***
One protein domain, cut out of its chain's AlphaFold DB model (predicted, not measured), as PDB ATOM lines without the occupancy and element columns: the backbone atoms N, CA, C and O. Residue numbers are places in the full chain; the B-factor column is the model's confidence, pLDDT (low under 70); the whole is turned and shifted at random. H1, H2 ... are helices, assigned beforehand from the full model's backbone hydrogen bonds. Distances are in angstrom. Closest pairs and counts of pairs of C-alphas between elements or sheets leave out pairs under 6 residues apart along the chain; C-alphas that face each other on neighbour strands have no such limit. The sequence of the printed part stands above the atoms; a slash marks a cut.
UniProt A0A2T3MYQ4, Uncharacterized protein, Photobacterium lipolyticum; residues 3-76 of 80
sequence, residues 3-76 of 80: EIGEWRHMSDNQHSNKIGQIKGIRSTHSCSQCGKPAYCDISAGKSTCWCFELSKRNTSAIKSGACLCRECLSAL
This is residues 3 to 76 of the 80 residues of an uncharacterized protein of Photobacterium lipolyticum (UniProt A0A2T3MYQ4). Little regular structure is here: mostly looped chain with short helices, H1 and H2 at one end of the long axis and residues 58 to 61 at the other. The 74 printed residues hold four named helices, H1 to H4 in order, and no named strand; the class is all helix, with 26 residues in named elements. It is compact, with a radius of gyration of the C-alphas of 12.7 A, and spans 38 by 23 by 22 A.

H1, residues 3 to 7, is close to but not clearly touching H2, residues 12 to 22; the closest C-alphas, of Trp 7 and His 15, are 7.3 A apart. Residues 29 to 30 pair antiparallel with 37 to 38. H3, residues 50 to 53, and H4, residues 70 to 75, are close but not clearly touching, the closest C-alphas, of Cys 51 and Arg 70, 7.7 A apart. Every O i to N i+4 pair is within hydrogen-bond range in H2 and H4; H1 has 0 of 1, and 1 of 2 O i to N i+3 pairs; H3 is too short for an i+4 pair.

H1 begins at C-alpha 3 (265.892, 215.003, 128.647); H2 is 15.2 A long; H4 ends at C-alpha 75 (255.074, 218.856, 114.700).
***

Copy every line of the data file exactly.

One protein domain, cut out of its chain's AlphaFold DB model (predicted, not measured), as PDB ATOM lines without the occupancy and element columns: the backbone atoms N, CA, C and O. Residue numbers are places in the full chain; the B-factor column is the model's confidence, pLDDT (low under 70); the whole is turned and shifted at random. H1, H2 ... are helices, assigned beforehand from the full model's backbone hydrogen bonds. Distances are in angstrom. Closest pairs and counts of pairs of C-alphas between elements or sheets leave out pairs under 6 residues apart along the chain; C-alphas that face each other on neighbour strands have no such limit. The sequence of the printed part stands above the atoms; a slash marks a cut.
UniProt A0A2T3MYQ4, Uncharacterized protein, Photobacterium lipolyticum; residues 3-76 of 80
sequence, residues 3-76 of 80: EIGEWRHMSDNQHSNKIGQIKGIRSTHSCSQCGKPAYCDISAGKSTCWCFELSKRNTSAIKSGACLCRECLSAL
This is residues 3 to 76 of the 80 residues of an uncharacterized protein of Photobacterium lipolyticum (UniProt A0A2T3MYQ4). Little regular structure is here: mostly looped chain with short helices, H1 and H2 at one end of the long axis and residues 58 to 61 at the other. The 74 printed residues hold four named helices, H1 to H4 in order, and no named strand; the class is all helix, with 26 residues in named elements. It is compact, with a radius of gyration of the C-alphas of 12.7 A, and spans 38 by 23 by 22 A.

H1, residues 3 to 7, is close to but not clearly touching H2, residues 12 to 22; the closest C-alphas, of Trp 7 and His 15, are 7.3 A apart. Residues 29 to 30 pair antiparallel with 37 to 38. H3, residues 50 to 53, and H4, residues 70 to 75, are close but not clearly touching, the closest C-alphas, of Cys 51 and Arg 70, 7.7 A apart. Every O i to N i+4 pair is within hydrogen-bond range in H2 and H4; H1 has 0 of 1, and 1 of 2 O i to N i+3 pairs; H3 is too short for an i+4 pair.

H1 begins at C-alpha 3 (265.892, 215.003, 128.647); H2 is 15.2 A long; H4 ends at C-alpha 75 (255.074, 218.856, 114.700).